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Water-saving strategies for home lawns

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Water use in the home landscape is a hot topic - even in Minnesota.  In the Twin Cities, we use on average three times more water during the summer than in the winter, and much of this water is used outdoors.  As urbanization increases and we continue to experience more extreme heat and drought, greater pressure is placed on our water resources. If you own an irrigation system or water your lawn with portable sprinklers, reduce your overall water use by implementing the following water-saving tips.

Water-saving tips

Pay attention to the weather

A person in a suburban yard measuring misdirected irrigation spray on a driveway.
An irrigation system that needs to be adjusted so water is not wasted.

During a Minnesota summer, we may see heavy periods of rainfall followed by extended drought. Homeowners with lawns should adjust irrigation practices accordingly. This means no longer relying on the “set it and forget it” irrigation schedule that is often programmed into automatic systems. Operating irrigation controllers in manual mode is one way to solve this issue: turn the controller on only when your lawn shows signs of drought.

Select lawn grasses that use less water and can tolerate drought

Lawn that has become mostly brown due to lack of water.
A lawn during drought.

Whether you are establishing a new lawn or renovating an existing lawn, choice of grass species will impact irrigation requirements. Traditional grass species for Minnesota include Kentucky bluegrass, perennial ryegrass, fine fescues and tall fescue. Fescue species offer the best drought tolerance. Fine fescues simply use less water, and tall fescue has a deep root system able to access more moisture.

Adjust irrigation programs to conserve water

To encourage rooting and drought tolerance, you should be irrigate your lawn infrequently (one time or less per week) with a sufficient volume of water to wet soils to a depth of six inches, assuming no rainfall has occurred. Depending on your soil type, your lawn may only need as little as a half-inch of water. Set irrigation programs to water during the morning hours. Watering during the heat of the day reduces the amount of water absorbed by the soil and made available to plants.

Audit your irrigation system

A grid of catch cans used to measure water to audit an irrigation system in a suburban yard.
Catch cans used to audit an irrigation system.

Auditing your irrigation system is a good step toward water conservation. Irrigation contractors will perform this service for you if you contract with them.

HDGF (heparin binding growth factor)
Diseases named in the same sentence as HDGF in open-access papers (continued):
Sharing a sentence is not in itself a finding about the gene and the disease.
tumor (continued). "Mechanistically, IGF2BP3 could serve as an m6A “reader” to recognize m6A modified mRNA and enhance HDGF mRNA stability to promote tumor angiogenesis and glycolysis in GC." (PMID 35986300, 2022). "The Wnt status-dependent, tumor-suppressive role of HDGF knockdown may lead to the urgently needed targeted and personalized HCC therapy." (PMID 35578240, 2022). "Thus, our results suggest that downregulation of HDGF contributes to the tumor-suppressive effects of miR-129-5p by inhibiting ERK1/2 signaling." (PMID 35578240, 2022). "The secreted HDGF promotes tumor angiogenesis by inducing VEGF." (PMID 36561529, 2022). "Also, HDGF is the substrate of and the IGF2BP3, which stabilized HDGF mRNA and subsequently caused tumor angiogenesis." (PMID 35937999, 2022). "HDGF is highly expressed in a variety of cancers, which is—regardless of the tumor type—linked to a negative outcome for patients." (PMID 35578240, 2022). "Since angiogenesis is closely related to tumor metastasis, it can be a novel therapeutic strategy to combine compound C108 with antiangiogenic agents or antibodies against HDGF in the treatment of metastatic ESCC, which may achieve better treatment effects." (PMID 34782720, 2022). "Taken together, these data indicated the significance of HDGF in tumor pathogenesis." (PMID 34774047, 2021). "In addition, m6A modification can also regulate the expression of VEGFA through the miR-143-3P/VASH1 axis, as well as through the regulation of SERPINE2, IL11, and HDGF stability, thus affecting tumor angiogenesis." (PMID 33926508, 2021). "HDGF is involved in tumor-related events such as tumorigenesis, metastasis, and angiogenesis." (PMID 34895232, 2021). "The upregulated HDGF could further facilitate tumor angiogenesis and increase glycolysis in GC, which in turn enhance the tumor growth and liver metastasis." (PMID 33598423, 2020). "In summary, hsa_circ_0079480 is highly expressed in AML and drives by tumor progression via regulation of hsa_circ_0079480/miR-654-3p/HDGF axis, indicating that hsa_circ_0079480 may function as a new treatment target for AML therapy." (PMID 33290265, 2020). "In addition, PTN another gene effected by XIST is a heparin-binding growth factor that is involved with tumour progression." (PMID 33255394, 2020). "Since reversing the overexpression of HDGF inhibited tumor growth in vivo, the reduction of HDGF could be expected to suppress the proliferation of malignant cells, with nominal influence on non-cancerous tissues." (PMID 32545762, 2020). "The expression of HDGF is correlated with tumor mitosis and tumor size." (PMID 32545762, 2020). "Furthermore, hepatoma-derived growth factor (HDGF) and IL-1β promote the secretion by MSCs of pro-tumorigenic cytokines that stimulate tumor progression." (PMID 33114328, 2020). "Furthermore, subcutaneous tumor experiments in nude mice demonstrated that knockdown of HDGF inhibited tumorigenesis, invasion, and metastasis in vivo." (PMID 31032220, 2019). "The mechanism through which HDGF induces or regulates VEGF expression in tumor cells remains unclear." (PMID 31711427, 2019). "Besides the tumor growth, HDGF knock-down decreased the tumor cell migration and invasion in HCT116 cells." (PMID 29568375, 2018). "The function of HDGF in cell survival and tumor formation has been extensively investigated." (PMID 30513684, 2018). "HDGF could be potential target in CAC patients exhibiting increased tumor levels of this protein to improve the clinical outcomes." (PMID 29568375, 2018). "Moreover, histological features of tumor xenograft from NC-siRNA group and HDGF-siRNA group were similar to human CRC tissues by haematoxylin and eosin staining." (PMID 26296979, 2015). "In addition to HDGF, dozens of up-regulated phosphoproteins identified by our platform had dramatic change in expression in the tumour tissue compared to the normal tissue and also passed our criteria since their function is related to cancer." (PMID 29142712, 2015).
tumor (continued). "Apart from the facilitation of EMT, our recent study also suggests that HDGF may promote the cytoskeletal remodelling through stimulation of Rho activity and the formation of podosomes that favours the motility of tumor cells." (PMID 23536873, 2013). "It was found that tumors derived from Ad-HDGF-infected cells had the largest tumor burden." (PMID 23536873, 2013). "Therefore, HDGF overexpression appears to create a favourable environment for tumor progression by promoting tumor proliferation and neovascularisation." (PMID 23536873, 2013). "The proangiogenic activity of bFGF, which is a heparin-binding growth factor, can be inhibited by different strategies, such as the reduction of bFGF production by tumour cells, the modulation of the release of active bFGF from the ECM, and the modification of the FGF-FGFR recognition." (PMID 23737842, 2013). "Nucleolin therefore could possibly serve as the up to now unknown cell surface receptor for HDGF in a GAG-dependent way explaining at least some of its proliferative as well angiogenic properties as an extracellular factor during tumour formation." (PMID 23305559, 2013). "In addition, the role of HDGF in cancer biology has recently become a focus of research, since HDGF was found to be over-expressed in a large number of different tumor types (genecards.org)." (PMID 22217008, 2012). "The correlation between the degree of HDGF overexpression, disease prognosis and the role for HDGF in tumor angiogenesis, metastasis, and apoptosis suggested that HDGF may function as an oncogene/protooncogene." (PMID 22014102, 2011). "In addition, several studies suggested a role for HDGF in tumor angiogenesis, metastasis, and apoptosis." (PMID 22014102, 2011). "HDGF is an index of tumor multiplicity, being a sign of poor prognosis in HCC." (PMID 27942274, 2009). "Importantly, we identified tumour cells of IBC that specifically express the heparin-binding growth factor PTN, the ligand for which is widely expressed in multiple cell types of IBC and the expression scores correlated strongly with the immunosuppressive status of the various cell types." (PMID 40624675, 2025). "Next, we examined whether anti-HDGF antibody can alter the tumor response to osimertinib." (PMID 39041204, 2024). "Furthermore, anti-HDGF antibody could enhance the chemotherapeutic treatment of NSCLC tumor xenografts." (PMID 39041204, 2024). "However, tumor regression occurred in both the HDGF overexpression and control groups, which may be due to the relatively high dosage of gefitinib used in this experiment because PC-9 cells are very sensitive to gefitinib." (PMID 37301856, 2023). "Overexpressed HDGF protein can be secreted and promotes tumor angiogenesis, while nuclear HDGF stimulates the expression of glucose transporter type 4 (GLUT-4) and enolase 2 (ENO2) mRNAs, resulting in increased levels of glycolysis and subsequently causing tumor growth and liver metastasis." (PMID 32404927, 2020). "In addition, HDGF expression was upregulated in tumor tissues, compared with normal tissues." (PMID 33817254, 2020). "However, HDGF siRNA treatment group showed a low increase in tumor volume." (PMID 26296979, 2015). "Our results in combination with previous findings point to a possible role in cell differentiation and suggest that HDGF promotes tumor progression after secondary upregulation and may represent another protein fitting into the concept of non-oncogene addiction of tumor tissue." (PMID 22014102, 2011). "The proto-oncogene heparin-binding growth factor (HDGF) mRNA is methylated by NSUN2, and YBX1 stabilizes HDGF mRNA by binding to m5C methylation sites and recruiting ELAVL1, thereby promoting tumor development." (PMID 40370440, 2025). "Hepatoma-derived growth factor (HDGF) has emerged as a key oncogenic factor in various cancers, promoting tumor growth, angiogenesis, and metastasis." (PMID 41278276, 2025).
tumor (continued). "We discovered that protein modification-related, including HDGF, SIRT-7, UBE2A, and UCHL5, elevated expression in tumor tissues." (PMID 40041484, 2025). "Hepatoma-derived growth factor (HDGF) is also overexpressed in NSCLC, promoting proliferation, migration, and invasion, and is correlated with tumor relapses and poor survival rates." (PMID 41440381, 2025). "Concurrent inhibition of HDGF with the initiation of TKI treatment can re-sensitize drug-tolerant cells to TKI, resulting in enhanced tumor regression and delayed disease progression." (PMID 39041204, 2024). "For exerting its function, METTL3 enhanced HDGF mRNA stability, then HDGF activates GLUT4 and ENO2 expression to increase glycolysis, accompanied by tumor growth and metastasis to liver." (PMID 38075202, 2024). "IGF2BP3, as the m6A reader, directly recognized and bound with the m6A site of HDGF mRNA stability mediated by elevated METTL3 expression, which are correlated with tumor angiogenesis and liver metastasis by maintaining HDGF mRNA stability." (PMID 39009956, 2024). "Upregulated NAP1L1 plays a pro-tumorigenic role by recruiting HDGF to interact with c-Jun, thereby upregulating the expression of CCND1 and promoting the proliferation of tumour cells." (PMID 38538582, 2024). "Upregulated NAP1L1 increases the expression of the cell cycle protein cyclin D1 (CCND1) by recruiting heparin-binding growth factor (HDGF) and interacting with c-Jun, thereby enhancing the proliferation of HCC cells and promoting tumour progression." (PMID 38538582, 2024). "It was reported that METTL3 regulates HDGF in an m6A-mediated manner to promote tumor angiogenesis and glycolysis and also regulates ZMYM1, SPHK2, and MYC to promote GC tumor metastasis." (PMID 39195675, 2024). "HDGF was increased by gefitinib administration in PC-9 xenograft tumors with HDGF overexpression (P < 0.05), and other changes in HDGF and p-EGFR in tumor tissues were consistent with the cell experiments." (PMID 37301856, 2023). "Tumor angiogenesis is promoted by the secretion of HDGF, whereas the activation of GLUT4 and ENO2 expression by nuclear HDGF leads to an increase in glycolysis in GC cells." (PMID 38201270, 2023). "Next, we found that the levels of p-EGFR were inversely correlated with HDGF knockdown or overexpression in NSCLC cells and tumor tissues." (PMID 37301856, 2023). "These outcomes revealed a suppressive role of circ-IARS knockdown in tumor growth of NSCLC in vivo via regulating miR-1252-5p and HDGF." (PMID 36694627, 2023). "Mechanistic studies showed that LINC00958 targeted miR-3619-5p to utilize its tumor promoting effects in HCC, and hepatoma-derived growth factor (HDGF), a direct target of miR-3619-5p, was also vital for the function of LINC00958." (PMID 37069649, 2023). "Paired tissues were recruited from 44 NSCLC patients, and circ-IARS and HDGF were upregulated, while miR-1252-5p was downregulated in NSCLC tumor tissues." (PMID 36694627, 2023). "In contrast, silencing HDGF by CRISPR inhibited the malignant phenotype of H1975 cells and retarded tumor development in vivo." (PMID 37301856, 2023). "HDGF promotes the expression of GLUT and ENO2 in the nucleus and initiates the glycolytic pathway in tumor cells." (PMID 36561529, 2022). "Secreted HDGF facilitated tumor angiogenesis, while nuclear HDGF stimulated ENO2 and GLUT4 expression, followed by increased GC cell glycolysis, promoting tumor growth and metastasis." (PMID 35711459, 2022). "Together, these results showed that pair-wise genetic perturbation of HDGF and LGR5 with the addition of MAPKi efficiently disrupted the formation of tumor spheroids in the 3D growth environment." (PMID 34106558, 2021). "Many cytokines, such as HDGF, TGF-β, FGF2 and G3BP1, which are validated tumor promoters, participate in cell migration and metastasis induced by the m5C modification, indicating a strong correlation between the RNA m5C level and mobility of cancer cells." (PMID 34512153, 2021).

There are three basic steps:

  1. Check system components including sprinklers, valves and controllers.

  2. Conduct a performance test.

  3. Program the controller.

For more information on conducting an irrigation audit, see Auditing home lawn irrigation systems. 

Implement water saving technologies

Rain gauge attached to a home’s roof.
Rain sensor

Rain sensors connected to irrigation controllers are common water-saving devices. Over the past decade, “smart” irrigation controllers, soil moisture sensors and more efficient sprinklers have also been developed. Smart irrigation controllers save water by automatically adjusting irrigation programs based on water use estimates or stored historical data. Additionally, you can buy inexpensive ($150 or less) soil moisture sensors to embed into your lawn. These sensors will not allow an irrigation system to run if soil moisture levels are adequate. Many municipalities offer rebates (as much as $250) for installing these smart irrigation devices on your home irrigation system.

Improve soils and lawn quality through good maintenance

Your lawn care practices have a direct impact on irrigation requirements. High mowing heights (3 inches or greater) and proper fertilizer use will improve lawn quality and reduce irrigation requirements. Aeration of a lawn followed by top-dressing with quality compost can lessen compaction and add organic matter to soil. This will improve water infiltration in heavy soils, as well as increase moisture-holding capacity of sandy soils that drain rapidly.

Recycle water when possible

Recycling water for irrigation requires proper design of water storage and separation to supply the water to irrigation sprinklers. Professional contractors who have expertise in this area have designed these systems for large commercial buildings and sports complexes. You can buy rain barrels from local municipalities and companies to reuse rain water to irrigate your landscape plants.

Change expectations

Consider changing your lawn expectations to allow for temporary discoloration during drought periods. It is very rare to have extended droughts that completely compromise the integrity of a lawn.

Design landscapes for water conservation

Choose plants that are well-suited to your site including drought-tolerant plants for dry areas. Mulch garden beds to retain soil moisture and reduce weeds. Retain water on-site using rain barrels, raingardens, and planted slopes.

 

Sam Bauer, Extension educator

Reviewed in 2018

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